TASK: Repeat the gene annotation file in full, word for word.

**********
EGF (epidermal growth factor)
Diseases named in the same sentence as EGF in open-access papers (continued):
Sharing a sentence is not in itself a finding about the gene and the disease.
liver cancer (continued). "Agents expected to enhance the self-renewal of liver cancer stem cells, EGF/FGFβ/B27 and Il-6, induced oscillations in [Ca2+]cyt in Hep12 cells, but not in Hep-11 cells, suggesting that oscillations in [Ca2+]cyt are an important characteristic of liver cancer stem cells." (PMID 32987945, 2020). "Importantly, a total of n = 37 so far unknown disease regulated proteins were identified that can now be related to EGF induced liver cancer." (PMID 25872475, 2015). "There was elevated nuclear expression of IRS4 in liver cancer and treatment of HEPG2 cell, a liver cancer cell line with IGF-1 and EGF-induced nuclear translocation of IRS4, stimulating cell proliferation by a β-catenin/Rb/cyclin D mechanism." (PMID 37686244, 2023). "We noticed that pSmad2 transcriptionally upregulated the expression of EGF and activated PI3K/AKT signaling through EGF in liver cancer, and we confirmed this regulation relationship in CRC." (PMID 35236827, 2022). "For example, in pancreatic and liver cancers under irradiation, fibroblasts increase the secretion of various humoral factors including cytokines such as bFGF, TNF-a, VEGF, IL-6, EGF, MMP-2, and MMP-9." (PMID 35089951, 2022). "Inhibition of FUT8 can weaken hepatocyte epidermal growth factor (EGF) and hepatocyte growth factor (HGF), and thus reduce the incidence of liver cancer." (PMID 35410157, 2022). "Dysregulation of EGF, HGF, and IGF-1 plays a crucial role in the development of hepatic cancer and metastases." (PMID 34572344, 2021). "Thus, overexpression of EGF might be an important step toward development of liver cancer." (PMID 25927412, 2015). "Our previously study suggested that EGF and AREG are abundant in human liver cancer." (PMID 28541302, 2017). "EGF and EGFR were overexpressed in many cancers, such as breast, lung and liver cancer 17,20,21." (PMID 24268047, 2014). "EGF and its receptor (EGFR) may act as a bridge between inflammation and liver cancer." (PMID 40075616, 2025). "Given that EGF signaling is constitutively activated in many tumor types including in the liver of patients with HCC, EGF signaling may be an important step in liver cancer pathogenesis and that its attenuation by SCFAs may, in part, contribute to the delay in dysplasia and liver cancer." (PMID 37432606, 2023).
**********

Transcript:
EGF (epidermal growth factor)
Diseases named in the same sentence as EGF in open-access papers (continued):
Sharing a sentence is not in itself a finding about the gene and the disease.
liver cancer (continued). "Agents expected to enhance the self-renewal of liver cancer stem cells, EGF/FGFβ/B27 and Il-6, induced oscillations in [Ca2+]cyt in Hep12 cells, but not in Hep-11 cells, suggesting that oscillations in [Ca2+]cyt are an important characteristic of liver cancer stem cells." (PMID 32987945, 2020). "Importantly, a total of n = 37 so far unknown disease regulated proteins were identified that can now be related to EGF induced liver cancer." (PMID 25872475, 2015). "There was elevated nuclear expression of IRS4 in liver cancer and treatment of HEPG2 cell, a liver cancer cell line with IGF-1 and EGF-induced nuclear translocation of IRS4, stimulating cell proliferation by a β-catenin/Rb/cyclin D mechanism." (PMID 37686244, 2023). "We noticed that pSmad2 transcriptionally upregulated the expression of EGF and activated PI3K/AKT signaling through EGF in liver cancer, and we confirmed this regulation relationship in CRC." (PMID 35236827, 2022). "For example, in pancreatic and liver cancers under irradiation, fibroblasts increase the secretion of various humoral factors including cytokines such as bFGF, TNF-a, VEGF, IL-6, EGF, MMP-2, and MMP-9." (PMID 35089951, 2022). "Inhibition of FUT8 can weaken hepatocyte epidermal growth factor (EGF) and hepatocyte growth factor (HGF), and thus reduce the incidence of liver cancer." (PMID 35410157, 2022). "Dysregulation of EGF, HGF, and IGF-1 plays a crucial role in the development of hepatic cancer and metastases." (PMID 34572344, 2021). "Thus, overexpression of EGF might be an important step toward development of liver cancer." (PMID 25927412, 2015). "Our previously study suggested that EGF and AREG are abundant in human liver cancer." (PMID 28541302, 2017). "EGF and EGFR were overexpressed in many cancers, such as breast, lung and liver cancer 17,20,21." (PMID 24268047, 2014). "EGF and its receptor (EGFR) may act as a bridge between inflammation and liver cancer." (PMID 40075616, 2025). "Given that EGF signaling is constitutively activated in many tumor types including in the liver of patients with HCC, EGF signaling may be an important step in liver cancer pathogenesis and that its attenuation by SCFAs may, in part, contribute to the delay in dysplasia and liver cancer." (PMID 37432606, 2023).